IN THE UNITED STATES, Burma has long been a forgotten country. Unlike so many other countries in East Asia, our nations have not become interconnected through the ravages of war, the benefits of trade, or the movement of people seeking a better life. There are few Burmese in America -- only 16,000 or so as of the 2000 census, making their numbers a drop in the bucket even compared to Asian-Americans as a whole. As a result, even relatively learned people know little about Burma compared to their knowledge of -- well, pretty much everywhere else in Asia. (Nor did I see the latest Rambo movie.)
I must admit I fell into this camp. Although aware of the basics -- paranoid generals, military dictatorship, no freedom for its impoverished people -- I had no idea just how screwed up the country was until Cyclone Nargis hit it. The cyclone's destruction, you see, prompted me to do some reading up about the history and governance of the place. After reading that, along with increasingly desperate news accounts of the Burmese people's suffering, I feel confident in saying that Burma's present leader, Senior General Than Shwe, will be reincarnated as a dung beetle for the next 78 of his future lives, whilst in between suffering the torments of the damned in a very hot Naraka -- the Buddhist version of Hell.
Snr Gen Than Shwe will also undoubtedly have company, as his predecessors in the job were even worse than he is: particularly General Ne Win, who in 1962 started the process of running his country into the ground. The brutality with which Gen Ne Win ran things was not simply political in nature -- it was also economic, and the suffering those policies brought to the Burmese shouldn't be ignored. When you not only stifle people's hopes for political freedom, but also impoverish them through malicious economic controls -- such as demonetizing banknotes without any prior warning, thus making the little money your people have worthless -- you deserve nothing less than the worst punishment Hell can mete out.
It almost defies belief that any ruler -- even the head of a military dictatorship -- could be so monstrously cruel as to do nothing to help his suffering subjects, but Snr Gen Than Shwe's actions clearly are worse than that. Not only is the Burmese junta stopping aid from getting into the country, they're stealing the aid they have let in, and handing out rotten rice and spoiled food to cyclone victims while keeping the best stuff for themselves. That is so unbelievably wrong it makes me sputter with rage. I mean, they're making North Korea -- which is no slouch at wrecking the lives of its people -- look humane and competent. (China, in comparison, is smelling like roses for its excellent response to the devastating earthquake in Sichuan).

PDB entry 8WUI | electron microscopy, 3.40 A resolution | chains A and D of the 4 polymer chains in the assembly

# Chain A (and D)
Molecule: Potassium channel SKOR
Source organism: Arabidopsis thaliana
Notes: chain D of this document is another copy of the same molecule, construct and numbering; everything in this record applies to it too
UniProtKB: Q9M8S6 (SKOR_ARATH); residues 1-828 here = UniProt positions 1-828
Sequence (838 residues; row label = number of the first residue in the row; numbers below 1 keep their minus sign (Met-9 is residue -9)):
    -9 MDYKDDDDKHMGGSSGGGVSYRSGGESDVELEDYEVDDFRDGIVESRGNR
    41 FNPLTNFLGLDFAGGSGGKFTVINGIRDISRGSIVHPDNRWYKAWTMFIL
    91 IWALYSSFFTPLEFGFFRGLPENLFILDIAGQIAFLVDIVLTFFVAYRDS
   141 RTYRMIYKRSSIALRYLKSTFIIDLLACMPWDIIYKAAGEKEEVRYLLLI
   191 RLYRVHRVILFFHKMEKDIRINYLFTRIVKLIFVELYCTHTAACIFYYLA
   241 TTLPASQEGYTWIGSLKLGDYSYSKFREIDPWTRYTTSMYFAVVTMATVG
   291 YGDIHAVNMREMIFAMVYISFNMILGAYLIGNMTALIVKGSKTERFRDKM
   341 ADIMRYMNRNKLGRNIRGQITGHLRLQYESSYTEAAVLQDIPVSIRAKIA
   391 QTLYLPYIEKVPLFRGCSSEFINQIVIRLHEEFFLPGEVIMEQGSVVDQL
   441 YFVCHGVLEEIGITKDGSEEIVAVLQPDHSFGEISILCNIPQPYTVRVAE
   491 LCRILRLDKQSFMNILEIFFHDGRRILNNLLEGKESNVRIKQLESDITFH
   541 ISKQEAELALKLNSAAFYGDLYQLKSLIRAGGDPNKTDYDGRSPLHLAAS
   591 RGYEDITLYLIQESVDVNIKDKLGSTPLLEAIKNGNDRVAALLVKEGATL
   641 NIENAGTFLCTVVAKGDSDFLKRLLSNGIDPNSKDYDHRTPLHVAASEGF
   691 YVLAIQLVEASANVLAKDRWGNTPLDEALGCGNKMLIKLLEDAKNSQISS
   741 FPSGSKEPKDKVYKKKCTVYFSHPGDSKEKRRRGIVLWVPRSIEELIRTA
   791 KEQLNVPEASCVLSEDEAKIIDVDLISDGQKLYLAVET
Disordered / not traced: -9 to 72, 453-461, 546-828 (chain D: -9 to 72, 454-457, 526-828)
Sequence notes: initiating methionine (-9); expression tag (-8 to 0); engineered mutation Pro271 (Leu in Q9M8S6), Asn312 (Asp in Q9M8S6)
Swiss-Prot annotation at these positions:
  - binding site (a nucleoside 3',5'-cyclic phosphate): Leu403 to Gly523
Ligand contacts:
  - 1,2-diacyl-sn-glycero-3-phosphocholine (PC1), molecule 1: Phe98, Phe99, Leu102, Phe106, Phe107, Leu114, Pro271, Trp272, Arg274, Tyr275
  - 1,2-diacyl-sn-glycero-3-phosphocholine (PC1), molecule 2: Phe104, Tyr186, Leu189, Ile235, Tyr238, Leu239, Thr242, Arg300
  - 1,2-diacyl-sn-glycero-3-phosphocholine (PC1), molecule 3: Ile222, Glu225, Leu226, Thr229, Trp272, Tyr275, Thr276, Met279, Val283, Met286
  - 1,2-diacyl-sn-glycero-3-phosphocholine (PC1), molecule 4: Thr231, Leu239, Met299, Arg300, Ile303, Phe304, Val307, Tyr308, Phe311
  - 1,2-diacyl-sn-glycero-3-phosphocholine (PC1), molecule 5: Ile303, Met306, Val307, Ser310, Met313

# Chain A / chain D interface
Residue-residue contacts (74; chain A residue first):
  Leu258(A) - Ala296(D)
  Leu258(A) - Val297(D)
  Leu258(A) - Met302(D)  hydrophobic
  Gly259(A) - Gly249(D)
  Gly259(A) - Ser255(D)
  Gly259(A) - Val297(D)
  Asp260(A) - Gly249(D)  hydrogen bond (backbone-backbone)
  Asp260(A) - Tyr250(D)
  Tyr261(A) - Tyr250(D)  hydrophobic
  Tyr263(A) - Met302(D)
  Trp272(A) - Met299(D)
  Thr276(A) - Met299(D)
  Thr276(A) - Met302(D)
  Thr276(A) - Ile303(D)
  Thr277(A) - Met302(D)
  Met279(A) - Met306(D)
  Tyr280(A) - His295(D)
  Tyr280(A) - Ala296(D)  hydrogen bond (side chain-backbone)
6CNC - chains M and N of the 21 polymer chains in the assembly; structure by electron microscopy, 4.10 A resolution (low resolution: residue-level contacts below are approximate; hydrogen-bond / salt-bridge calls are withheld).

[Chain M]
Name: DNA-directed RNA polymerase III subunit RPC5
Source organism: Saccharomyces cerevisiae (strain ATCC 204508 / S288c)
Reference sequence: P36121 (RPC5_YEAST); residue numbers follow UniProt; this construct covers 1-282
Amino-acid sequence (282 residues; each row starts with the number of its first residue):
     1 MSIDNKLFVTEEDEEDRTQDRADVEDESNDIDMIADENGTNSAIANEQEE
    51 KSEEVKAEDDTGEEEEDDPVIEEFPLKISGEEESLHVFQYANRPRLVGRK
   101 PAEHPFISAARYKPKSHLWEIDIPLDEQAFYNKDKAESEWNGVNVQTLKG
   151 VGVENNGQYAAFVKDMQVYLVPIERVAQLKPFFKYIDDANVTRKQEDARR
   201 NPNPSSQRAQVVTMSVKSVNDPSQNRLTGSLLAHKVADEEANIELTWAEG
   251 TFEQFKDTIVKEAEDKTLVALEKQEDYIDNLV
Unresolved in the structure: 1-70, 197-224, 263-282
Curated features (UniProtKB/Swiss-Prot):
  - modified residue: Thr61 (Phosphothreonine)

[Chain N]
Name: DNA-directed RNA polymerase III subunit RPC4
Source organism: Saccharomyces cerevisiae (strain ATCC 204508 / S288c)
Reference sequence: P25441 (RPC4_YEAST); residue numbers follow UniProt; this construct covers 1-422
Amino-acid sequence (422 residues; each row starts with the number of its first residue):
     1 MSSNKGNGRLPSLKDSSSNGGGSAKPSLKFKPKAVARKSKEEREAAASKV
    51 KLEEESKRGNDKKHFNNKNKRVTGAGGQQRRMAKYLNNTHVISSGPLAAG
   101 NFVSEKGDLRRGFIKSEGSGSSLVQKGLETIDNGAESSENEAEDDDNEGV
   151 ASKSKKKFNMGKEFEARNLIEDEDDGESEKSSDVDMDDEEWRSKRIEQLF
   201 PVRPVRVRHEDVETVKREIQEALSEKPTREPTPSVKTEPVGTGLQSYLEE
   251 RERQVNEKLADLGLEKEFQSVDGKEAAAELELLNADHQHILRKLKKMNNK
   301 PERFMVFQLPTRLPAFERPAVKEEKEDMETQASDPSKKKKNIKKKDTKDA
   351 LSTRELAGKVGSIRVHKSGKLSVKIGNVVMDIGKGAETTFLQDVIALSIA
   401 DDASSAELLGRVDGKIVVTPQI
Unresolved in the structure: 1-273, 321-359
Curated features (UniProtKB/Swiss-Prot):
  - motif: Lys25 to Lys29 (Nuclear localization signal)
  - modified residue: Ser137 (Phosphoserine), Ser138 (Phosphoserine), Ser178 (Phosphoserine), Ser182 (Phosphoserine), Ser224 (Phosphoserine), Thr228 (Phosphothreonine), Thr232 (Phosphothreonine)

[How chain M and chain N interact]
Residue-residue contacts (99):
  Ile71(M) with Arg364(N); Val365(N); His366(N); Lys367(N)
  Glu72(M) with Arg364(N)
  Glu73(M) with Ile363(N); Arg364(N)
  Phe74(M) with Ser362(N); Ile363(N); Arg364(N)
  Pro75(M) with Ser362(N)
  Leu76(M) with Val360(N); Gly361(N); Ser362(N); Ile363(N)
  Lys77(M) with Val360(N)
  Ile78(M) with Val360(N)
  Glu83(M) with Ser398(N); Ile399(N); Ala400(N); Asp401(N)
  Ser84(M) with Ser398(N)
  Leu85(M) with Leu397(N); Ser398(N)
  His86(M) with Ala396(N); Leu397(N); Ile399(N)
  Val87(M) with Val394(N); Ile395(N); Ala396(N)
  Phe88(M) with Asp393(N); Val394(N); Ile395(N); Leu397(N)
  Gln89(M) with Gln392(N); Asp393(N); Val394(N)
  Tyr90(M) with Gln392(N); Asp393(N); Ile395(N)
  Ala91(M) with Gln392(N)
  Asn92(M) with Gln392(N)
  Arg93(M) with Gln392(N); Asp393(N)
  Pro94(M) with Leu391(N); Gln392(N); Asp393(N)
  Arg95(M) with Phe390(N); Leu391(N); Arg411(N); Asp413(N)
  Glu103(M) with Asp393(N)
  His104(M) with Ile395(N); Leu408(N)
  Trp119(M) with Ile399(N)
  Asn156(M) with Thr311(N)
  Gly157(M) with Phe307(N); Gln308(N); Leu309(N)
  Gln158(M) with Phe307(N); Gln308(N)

I do realize this situation is fraught with politics, and as a matter of course it is impolite at best for nations to act without regard for a country's sovereignty. That said, this is ridiculous.
The Burmese junta has had plenty of time to show it knows what it's doing in terms of rescue efforts. So we -- that is, the United States, and anyone with us -- should give the junta a reasonable deadline, say 24 or 48 hours, to start stepping up its relief efforts. I am sure we can track these via satellite. Then, if we're not happy, we start air-dropping survival packages to the people. After that, we park our ships in Rangoon's harbor and start off-loading aid. This presents the junta with two choices. They can a) accept the fact we're there and deal with it, or b) try to fight us off. Option B should be met with lethal and overwhelming force -- our air power should be more than a match for anything the Burmese military can put forward.
One would hope, of course, that the junta would not actively try to stop our efforts. But their callous indifference to the suffering of their people has cost them the Mandate of Heaven, and it is up to the rest of the world to do something. With hundreds of thousands of lives hanging in the balance, it would be nice if we didn't just sit around and wash our hands of the whole thing.Posted by Benjamin Kepple at May 19, 2008 12:45 AM | TrackBack